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Last month’s terrible massacre in Christchurch horrified us all and, as a result, it is appropriate changes were made to our firearms legislation to try to prevent any similar act of terror happening again in our country.

A recent television opinion poll confirmed feedback I received in Hamilton West suggesting that most New Zealanders support the actions Parliament took in the aftermath of the shootings – although I acknowledge that some were disappointed.

National MPs supported the Government’s swift reaction and played a constructive role in these changes. The provisions in the Firearms Amendment Act are measured, and designed to remove military-style weapons from our neighbourhoods.

Contrary to some feedback that we received, the changes are not an attack on law-abiding firearms owners, and there are provisions in the Act that retain access to the most commonly and lawfully-used lower capacity semi-automatic firearms. We acknowledge there is justification for some use of these firearms, in particular by hunters and farmers, and the Act includes provision for these activities.

To allow for the prohibited items to be safely removed from the community, the Act includes an amnesty until 30 September 2019.

Alongside the amnesty, National supports the idea of a buy-back scheme. We also think dealers should be included in that scheme.

We are sympathetic to the argument raised by sporting bodies and individual competitors that the Act should contain an exemption for target shooting competitions, so we were disappointed that an exemption regime for international sporting shooters was not included in the changes. National believes it is possible to design an exemption regime that allows for their use under strict regulation, and we moved amendments during the Bill’s consideration in Parliament to achieve this. Unfortunately, these were voted down by the Government.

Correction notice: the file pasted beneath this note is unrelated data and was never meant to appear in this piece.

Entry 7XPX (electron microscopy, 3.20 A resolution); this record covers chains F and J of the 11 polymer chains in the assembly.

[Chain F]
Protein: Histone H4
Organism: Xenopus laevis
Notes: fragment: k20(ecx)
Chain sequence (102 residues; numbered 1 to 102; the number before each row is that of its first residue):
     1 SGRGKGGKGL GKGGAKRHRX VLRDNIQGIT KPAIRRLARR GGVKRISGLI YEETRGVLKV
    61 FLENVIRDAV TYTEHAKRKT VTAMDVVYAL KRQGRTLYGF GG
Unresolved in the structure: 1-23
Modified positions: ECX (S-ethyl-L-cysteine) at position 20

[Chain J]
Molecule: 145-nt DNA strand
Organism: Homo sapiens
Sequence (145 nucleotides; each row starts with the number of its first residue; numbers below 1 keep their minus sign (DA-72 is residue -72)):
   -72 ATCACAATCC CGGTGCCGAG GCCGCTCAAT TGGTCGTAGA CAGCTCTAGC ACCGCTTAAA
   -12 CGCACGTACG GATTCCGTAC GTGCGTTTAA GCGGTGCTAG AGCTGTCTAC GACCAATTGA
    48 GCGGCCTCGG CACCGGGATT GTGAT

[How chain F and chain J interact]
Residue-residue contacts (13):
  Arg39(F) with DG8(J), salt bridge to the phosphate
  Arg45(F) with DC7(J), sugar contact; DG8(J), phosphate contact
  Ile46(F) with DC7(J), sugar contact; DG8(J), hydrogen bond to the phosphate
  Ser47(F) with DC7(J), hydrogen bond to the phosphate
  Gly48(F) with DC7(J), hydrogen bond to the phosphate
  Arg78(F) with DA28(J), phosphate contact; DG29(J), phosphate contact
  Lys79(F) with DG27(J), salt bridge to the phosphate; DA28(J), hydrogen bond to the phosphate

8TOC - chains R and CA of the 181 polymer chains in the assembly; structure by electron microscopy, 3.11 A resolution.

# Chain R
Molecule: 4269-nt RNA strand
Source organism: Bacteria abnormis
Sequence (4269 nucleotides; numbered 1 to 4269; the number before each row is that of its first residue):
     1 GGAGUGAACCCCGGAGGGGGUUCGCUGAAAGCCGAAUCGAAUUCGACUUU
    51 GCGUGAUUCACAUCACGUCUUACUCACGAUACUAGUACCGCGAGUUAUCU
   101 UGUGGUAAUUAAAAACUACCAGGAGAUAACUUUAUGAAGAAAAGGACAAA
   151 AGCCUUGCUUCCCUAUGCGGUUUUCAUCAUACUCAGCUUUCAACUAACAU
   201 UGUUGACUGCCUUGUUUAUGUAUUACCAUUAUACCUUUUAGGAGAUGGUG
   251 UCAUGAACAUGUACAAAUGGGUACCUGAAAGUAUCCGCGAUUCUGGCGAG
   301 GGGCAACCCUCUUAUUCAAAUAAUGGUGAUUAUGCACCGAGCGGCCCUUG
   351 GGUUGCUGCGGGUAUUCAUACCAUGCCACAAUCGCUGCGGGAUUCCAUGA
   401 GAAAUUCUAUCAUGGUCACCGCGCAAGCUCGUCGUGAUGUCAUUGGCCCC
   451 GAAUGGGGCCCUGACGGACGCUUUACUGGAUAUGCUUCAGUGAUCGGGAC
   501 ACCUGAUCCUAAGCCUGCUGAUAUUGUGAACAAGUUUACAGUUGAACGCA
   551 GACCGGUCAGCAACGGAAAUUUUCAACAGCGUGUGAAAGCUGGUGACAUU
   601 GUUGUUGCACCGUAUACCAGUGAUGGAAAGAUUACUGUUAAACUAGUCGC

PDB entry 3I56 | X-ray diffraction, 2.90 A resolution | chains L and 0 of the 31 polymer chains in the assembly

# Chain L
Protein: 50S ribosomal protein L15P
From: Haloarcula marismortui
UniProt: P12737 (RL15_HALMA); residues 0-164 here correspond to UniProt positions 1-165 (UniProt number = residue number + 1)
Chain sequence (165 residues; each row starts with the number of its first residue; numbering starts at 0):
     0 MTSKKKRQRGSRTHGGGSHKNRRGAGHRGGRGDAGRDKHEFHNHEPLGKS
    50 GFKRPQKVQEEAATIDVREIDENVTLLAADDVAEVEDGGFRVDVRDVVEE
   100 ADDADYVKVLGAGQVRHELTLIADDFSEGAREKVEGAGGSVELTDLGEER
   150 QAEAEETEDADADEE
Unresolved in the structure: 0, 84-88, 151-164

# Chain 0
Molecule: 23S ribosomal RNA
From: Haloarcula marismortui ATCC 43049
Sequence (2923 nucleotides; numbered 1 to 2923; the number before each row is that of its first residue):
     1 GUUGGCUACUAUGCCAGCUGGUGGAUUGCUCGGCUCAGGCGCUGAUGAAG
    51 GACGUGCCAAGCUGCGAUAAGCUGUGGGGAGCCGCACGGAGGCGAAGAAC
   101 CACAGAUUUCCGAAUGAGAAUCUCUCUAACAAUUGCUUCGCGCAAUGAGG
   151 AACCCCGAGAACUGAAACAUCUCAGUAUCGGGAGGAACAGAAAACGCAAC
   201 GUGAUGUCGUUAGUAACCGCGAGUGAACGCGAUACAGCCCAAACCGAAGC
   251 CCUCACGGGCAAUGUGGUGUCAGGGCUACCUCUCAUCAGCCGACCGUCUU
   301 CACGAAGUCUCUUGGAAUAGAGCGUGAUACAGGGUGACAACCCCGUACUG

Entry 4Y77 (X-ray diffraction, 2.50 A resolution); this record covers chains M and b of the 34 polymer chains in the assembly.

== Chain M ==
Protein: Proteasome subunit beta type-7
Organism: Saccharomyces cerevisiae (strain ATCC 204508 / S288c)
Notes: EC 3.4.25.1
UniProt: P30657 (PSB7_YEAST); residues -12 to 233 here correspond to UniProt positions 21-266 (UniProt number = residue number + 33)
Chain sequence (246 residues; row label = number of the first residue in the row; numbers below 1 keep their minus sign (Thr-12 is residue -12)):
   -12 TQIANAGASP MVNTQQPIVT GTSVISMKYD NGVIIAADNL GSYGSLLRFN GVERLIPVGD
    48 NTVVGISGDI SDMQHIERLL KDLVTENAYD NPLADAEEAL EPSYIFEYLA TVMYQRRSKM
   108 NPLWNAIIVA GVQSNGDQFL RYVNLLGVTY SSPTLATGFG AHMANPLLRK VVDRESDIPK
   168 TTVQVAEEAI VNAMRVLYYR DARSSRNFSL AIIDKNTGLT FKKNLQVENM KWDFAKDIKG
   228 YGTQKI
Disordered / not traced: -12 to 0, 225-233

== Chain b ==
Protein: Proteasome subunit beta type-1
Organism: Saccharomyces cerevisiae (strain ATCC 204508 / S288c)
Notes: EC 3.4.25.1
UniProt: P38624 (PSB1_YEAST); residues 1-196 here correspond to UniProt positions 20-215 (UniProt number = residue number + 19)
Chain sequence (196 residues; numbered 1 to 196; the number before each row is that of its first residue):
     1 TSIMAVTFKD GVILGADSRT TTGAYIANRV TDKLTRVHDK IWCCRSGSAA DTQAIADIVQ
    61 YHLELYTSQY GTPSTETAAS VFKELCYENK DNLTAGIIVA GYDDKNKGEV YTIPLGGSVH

We were also disappointed the Government decided not to support the introduction of a Firearm Prohibition Order (FPO) regime in the Bill. FPOs would widen the powers available to the Police to search the homes and cars of serious criminals for firearms. We remain concerned that gang members may refuse to surrender their firearms that became illegal with the passing of this Bill and strongly believe the Police need the power to issue FPOs.

I am pleased that the National Party’s push for a Royal Commission of Inquiry into the mosque terror attacks was successful. The Commission will look at:

  • The alleged gunman's activities and travel before the attack;
  • His connections with others in New Zealand and overseas;
  • What relevant state sector agencies knew about him;
  • Whether there were any impediments to agencies gathering or sharing information or acting upon it, including legislative impediments;
  • And if there was any inappropriate concentration or priority of resources by state sector agencies prior to the attack.

The commission of inquiry is expected to begin considering evidence next month and to report in December. I thank all constituents who contacted me to express their views following the atrocity.

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